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Home cooking: Sauerkraut

September 11, 2012

Julia Brugh of Hagers-town has canned with her mother and sister for many years.

"I refer to our endeavors as the Wildcat Growers Cooperative, after a fictional island called Wildcat Island our father used to tell us stories about when he was alive," Brugh said.

This is an old recipe the Wildcat Growers Cooperative used this year that my mother, Peggy Stinson, learned from her father. Her grandfather grew up in Harpers Ferry, W.Va., and lived there before it became a national historical park.

Brugh said a mandolin slicer works for faster shredding. She said a cook can use a knife or food processor if you don't have a mandolin slicer.

— Chris Copley, Lifestyle assistant editor



Sauerkraut

20 pounds fresh cabbage

1 box canning salt



Remove outer leaves of cabbage and any discolored or undesirable portion from firm mature heads of cabbage.

Wash and drain cabbage.

Cut each head into halves or quarters and remove the core.

Cut the cabbage into thin shreds about 1/16 inch thick. Make a half-inch-thick layer in a large bowl, then add about 1 1/2 tablespoons of salt to the layer of cabbage.

Continue shredding, layering, and salting until you are out of cabbage. With your hands, mix the cabbage and salt thoroughly.

Pack the cabbage tightly into a 3-gallon crock and cover with clean cheesecloth. Tuck the cheesecloth into the crock, and weigh down with a plate with two quart jars filled with water on top. Once this is packed into a crock, the salt and water from the cabbage will create a brine.

Place the crock in a cool, dry place. The fermentation process will take about 5 weeks. During this time, check on the status and remove any "blossoms" with a skimmer. "Blossoms" are a normal part of the fermentation process and will float on top of the brine.

When the cabbage is ready, you are ready to can it.

Boiling-water processing: Examine canning jars for nicks, cracks, uneven rims or sharp edges that might prevent sealing or cause breakage. Examine canning lids to ensure they are free of dents and sealing compound is even. You must use a new lid each time you process. Rings may be reused.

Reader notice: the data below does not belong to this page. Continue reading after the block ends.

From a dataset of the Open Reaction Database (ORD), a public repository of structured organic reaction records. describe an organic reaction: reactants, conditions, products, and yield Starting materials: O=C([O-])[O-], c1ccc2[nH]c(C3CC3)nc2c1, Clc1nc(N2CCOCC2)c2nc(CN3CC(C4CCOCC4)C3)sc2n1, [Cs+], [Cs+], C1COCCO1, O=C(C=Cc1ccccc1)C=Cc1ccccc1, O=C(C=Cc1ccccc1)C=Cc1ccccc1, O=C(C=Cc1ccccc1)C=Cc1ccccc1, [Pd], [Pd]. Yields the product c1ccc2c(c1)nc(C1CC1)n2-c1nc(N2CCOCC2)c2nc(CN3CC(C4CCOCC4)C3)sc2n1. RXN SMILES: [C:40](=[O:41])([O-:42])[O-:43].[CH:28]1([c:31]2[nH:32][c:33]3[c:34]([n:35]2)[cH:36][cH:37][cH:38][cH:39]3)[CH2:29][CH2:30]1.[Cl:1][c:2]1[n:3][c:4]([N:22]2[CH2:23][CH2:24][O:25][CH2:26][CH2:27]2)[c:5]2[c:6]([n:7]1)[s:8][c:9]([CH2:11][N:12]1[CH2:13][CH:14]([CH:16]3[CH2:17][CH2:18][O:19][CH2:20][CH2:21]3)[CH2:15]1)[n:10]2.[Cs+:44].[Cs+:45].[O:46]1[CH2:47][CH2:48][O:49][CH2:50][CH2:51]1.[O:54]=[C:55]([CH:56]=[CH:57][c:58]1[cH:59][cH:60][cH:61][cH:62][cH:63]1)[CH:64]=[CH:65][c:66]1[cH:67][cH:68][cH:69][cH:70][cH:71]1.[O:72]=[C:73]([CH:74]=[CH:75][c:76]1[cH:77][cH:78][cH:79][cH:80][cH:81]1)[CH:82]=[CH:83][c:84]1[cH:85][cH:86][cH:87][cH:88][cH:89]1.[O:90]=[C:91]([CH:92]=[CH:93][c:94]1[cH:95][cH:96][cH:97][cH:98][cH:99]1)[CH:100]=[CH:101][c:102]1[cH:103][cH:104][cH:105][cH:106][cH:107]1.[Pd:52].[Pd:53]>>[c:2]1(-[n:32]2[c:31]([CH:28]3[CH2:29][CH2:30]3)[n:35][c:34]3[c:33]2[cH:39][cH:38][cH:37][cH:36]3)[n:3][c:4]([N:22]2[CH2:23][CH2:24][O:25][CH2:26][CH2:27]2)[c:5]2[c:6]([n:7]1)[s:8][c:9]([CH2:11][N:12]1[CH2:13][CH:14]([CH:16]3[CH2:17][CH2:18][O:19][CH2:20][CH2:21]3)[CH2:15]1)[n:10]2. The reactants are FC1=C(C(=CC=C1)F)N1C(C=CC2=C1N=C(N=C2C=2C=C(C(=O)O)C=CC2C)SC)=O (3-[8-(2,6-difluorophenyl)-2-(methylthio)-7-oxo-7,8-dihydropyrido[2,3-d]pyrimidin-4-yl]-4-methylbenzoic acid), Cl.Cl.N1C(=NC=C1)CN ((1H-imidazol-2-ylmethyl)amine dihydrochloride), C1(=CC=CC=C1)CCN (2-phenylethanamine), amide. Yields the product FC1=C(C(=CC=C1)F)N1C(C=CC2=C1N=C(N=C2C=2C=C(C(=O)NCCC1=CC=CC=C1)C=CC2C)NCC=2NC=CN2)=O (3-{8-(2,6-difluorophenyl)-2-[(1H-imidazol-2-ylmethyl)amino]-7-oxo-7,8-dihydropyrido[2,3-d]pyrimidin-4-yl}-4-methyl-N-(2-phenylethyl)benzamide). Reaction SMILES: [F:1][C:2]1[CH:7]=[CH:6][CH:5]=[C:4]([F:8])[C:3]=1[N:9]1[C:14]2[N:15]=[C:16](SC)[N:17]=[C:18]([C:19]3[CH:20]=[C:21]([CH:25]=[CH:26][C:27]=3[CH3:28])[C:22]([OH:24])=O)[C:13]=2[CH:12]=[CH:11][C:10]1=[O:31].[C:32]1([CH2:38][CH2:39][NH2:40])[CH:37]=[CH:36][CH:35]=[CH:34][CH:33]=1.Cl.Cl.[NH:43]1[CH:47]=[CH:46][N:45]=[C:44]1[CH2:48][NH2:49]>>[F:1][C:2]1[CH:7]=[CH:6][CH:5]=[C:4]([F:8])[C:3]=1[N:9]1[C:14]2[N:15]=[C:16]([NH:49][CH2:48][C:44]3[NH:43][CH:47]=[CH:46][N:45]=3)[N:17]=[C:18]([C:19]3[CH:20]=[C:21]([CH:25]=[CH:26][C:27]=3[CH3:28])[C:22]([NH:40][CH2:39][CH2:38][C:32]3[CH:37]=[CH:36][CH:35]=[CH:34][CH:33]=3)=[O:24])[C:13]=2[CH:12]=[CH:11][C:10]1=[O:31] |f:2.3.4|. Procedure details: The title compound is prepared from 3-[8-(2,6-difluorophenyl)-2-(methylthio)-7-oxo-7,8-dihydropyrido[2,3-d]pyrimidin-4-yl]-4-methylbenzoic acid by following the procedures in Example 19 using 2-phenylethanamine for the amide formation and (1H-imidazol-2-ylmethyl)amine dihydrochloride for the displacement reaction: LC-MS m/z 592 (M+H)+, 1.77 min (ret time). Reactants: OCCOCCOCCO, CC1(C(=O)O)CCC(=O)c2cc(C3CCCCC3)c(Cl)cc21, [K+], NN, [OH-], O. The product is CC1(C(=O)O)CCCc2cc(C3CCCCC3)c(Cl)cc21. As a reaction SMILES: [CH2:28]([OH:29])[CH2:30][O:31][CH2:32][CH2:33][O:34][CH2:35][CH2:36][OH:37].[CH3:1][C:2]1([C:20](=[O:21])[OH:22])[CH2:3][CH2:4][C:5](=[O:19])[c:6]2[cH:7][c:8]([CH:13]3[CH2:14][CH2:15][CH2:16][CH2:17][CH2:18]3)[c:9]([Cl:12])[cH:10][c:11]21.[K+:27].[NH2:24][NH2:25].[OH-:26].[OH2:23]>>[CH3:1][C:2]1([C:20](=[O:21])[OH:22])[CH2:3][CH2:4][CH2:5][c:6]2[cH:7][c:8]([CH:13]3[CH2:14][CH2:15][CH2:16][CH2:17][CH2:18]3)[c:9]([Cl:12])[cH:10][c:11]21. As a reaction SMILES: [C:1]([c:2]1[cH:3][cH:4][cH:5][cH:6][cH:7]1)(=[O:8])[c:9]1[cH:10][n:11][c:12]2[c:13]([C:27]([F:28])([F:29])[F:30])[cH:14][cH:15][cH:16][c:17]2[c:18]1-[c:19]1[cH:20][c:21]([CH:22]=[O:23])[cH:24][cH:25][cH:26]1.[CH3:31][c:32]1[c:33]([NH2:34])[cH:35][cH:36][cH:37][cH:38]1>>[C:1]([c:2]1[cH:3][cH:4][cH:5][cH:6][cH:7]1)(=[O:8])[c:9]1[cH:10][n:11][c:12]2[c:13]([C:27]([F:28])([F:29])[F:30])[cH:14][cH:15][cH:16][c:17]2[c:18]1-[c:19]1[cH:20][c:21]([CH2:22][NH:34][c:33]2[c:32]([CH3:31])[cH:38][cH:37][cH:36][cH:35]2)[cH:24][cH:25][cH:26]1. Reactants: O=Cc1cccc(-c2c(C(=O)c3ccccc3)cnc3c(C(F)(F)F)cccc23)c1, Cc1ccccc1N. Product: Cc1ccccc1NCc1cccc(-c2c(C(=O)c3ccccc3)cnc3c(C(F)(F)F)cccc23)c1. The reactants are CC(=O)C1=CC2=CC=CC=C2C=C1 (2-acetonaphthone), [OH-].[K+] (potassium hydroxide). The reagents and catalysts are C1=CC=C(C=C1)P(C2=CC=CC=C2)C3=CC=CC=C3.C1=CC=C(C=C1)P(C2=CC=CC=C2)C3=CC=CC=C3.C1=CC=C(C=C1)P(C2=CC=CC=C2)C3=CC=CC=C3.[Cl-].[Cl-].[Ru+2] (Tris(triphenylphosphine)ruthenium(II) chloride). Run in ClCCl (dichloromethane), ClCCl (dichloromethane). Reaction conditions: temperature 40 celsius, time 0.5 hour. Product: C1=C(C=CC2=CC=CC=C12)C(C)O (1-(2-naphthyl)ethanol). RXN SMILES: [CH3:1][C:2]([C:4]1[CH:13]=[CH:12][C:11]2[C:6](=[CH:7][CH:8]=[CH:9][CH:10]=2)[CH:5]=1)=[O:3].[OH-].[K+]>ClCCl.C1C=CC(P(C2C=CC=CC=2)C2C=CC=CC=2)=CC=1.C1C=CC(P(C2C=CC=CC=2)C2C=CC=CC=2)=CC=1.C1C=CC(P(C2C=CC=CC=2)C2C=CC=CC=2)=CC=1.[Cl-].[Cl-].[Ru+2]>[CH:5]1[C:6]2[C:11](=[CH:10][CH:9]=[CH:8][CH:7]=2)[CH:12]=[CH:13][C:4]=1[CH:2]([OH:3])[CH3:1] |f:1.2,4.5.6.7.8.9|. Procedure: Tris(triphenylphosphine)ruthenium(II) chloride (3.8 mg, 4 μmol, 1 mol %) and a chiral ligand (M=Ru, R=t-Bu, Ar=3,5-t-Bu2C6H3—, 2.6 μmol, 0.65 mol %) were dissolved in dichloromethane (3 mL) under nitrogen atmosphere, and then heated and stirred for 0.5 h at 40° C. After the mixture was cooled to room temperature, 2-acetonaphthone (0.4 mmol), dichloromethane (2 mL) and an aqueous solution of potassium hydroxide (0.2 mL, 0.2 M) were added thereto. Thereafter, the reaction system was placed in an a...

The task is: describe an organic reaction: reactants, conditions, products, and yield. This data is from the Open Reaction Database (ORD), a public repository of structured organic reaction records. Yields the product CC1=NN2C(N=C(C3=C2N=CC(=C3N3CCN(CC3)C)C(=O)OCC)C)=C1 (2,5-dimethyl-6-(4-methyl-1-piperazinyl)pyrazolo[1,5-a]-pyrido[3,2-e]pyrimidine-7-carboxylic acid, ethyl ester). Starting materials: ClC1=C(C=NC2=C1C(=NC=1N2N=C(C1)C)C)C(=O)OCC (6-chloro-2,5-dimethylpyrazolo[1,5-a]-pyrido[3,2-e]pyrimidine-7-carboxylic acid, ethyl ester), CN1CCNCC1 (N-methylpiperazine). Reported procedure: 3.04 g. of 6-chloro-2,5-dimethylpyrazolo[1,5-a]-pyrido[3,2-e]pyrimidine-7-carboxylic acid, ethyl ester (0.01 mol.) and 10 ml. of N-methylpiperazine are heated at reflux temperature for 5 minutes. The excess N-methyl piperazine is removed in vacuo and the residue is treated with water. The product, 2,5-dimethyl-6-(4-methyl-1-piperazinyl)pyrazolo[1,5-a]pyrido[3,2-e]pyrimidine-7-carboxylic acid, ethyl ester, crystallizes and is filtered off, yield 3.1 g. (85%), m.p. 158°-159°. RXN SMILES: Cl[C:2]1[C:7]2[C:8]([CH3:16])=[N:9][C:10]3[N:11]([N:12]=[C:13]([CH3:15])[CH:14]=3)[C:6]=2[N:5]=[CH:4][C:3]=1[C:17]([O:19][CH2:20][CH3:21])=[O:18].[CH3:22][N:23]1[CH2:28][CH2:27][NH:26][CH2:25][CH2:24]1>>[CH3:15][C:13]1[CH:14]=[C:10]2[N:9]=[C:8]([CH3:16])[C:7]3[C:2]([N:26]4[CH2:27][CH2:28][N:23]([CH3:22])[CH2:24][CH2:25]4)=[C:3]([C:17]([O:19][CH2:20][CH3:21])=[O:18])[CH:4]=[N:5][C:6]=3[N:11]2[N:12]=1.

Wash jars and two-piece caps in hot soapy water, and rinse well. Heat jars and lids in a saucepot of simmering, 180-degree water. Do not boil lids. Allow jars and lids to remain in hot water until ready for use.

Fill boiling-water canner half full with hot water. Elevate rack in canner. Put canner lid in place. Heat water just to a simmer. Keep water hot until used for processing.

In a large saucepot, bring sauerkraut to a simmer — 180 degrees on a candy thermometer. Do not boil.

Fill jars one at a time. Pack hot sauerkraut into hot jars leaving half-inch headspace. Ladle hot liquid over sauerkraut, maintaining half-inch headspace. Remove air bubbles.

Wipe rim and threads with a clean, damp cloth. Remove lid from hot water using a lid wand. Place lid on jar, centering sealing compound on rim. Screw band down evenly and firmly, just until resistance is met — fingertip tight.

As each jar is filled set it into the elevated rack in the canner. After all jars are filled and placed onto the rack, lower rack into canner. Water level must cover the two-piece caps on the jars by 1 to 2 inches. Add boiling water if necessary.

Put lid on canner. Bring water to boil. Start processing time after water comes to a rolling boil. Process pints 15 minutes, quarts 20 minutes.

When processing time is complete, turn off heat and remove canner lid. Let canner cool 5 minutes before removing jars. Remove jars from canner and set them upright, 1 to 2 inches apart, on a dry towel to cool. Do not retighten bands. Let jars cool 12 to 24 hours.

After jars have cooled, check the lids for a seal by pressing on the center of each lid. If the center is pulled down and does not flex, remove the band and gently try to lift the lid off with your fingertips. If the lid does not flex and you cannot lift it off, the lid has a good vacuum seal. Wipe lid and jar surface with a clean, damp cloth to remove food particles or residue.

Label jars and store in a cool, dry, dark place. Enjoy at Thanksgiving with your turkey.

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